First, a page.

Rhythm games could be considered a competitive sport. Most times you will start on your phone, but two thumbs will only get you so far. That’s when you see the pros, playing on tablets with they take it a to a whole new level, by playing with two hands or even with one. Then there’s this guy, making it look easy.
Something to know about rhythm games is that they are usually quite weighty, not only when you download it the first time, but also thanks to regular new content or music packs. This is not the type of game you want to download when space is limited.
And there is way more to it than the many iterations of piano tiles you find on the app stores.
Cytus is well a well-known player in the mobile rhythm game category. The mechanics are simple, but a little trickier to execute. Notes appear all over your screen, you tap the notes when the time bar slides across the notes. It looks overwhelming at first, but after a couple of songs you get the hang of it, the difficult part is registering when notes are active or inactive in the chaos.
Cytus is free, but to play any song you have a 30 sec wait – of which approximately 15 secs is an ad, and the rest is staring into the distance. This is annoying of course, and they strongly encourage users to purchase the full version. Having a free base game with a couple of paid music packs is not an unusual model, especially if it means good new content and collaborations with artists. The total song library boasts 200 songs, including music packs, which costs between $3.99-9.99 per pack. The variety of songs is good, so you won’t get bored with music that is too similar. Since 2019 there is no new content planned, as they released Cytus II in 2018. The most difficult song in Cytus is Freedom Dive, so get practising.
Rayark, the developer of Cytus, also have a couple of other rhythm games in their portfolio that’s worth checking out like VOEZ and Deemo
Playing this for the first time and it stands out. It’s the latest game on this list and it keeps you on your toes thanks to unique gameplay mechanics. Similar to most rhythm games, the notes fall to a time bar, or a judgement bar, as the call it in Phigros. What is unique is that your time bar moves, therefore it might start rotating during a song, or notes might come from different directions. And to add additional complexity, you might have multiple time bars.
The best part of Phigros it’s 100% free, no ads or IAPs. You unlock new songs by using in-app currency called ‘data’ which is collected after each game you complete. Unlike some of the other apps that have more than 100 songs, Phigros only has 25 (at the time of writing). Hopefully it means that there will be more available in the future. For a game where the base experience is this good, I wouldn’t mind paying for music packs. Or as a reviewer on the Play Store suggested, adding a donate button, so that we can keep the developers in business. If you think that you have superior dexterity, try out Igallta.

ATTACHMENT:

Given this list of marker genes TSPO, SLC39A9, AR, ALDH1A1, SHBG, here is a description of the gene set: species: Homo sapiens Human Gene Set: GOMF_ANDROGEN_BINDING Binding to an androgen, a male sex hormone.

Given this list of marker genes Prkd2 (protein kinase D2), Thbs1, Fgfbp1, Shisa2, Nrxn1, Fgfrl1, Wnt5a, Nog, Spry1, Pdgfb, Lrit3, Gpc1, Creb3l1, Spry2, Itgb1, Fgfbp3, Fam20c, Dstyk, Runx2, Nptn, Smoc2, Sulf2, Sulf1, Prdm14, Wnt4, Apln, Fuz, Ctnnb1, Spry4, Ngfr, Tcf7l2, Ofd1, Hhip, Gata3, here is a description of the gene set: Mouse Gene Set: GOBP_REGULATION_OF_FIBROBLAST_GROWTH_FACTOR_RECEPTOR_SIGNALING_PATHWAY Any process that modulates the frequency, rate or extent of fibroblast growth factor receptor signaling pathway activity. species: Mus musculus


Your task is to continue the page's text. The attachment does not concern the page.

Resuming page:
Arcaea is well-known for being one of the harder games to master. It has a four-lane system, with notes dropping down to your time bar. A unique mechanic is the ‘air notes’ which starts at a different point than the normal notes. There is a lot of extra functionality in the game, but you are required to create an account to access these features, like upgrading you game ‘partners’ for example. While playing on the free version I don’t remember getting ads, which was a relief after being bombarded in Cytus.
There are 160 songs in the roster, some which could be bought with in-app currency called memories or unlocked with significant gameplay. Like a lot of the rhythm games out there, there is a strong Japanese anime aesthetic. There are also regular content updates which makes it worth it. The music is pretty standard, from the couple of songs I played there wasn’t much that stood out. It might be that I didn’t play enough songs, but they sounded too similar for my taste. The most challenging song in Arcaea is Nhelv, if you feel like a challenge.
Honorable mention: Love Live! School Idol Festival
When first introduced to this game, I was obsessed with it for about a year and a half. I would put on my headphones and play a couple of games in bed. After a while my phone couldn’t handle it anymore, and the notes also got horribly out of sync. That’s when the time came to retire my Live Love habit.
I fired it up again when writing this article, but sadly, I still had similar issues, and no real solutions. Admittedly I spent significantly less time researching trying to fix it, this time around.
With an accompanying Anime, Love Live follows a group of girls becoming idols and taking part in festivals to become the best group there is. The mechanics are simple in comparison to some other games, like Arcaea for example, where you tap circles when it aligns with one of the idols. There is a gachapon mechanic, which doesn’t make it surprising that this was the game where I made my first in-app purchase. Like a lot of other games using the gacha mechanic, it’s not necessary to advance in the game but it helps getting those elusive seasonal characters to maximise your group.
Although the game hasn’t aged well you can still check it out, and try your hand at Nico Puri, which is one of the hardest songs out there. (Although my heart belongs to After School Navigators thanks to the heavy guitars and drums.)
So, if you are ready, get yourself some earphones, a decent sized phone or tablet, and some finger push-ups to warm up. We do not accept any responsibility for injuries caused by rhythm games. If you are ready for something a little less strenuous, check out these puzzle games.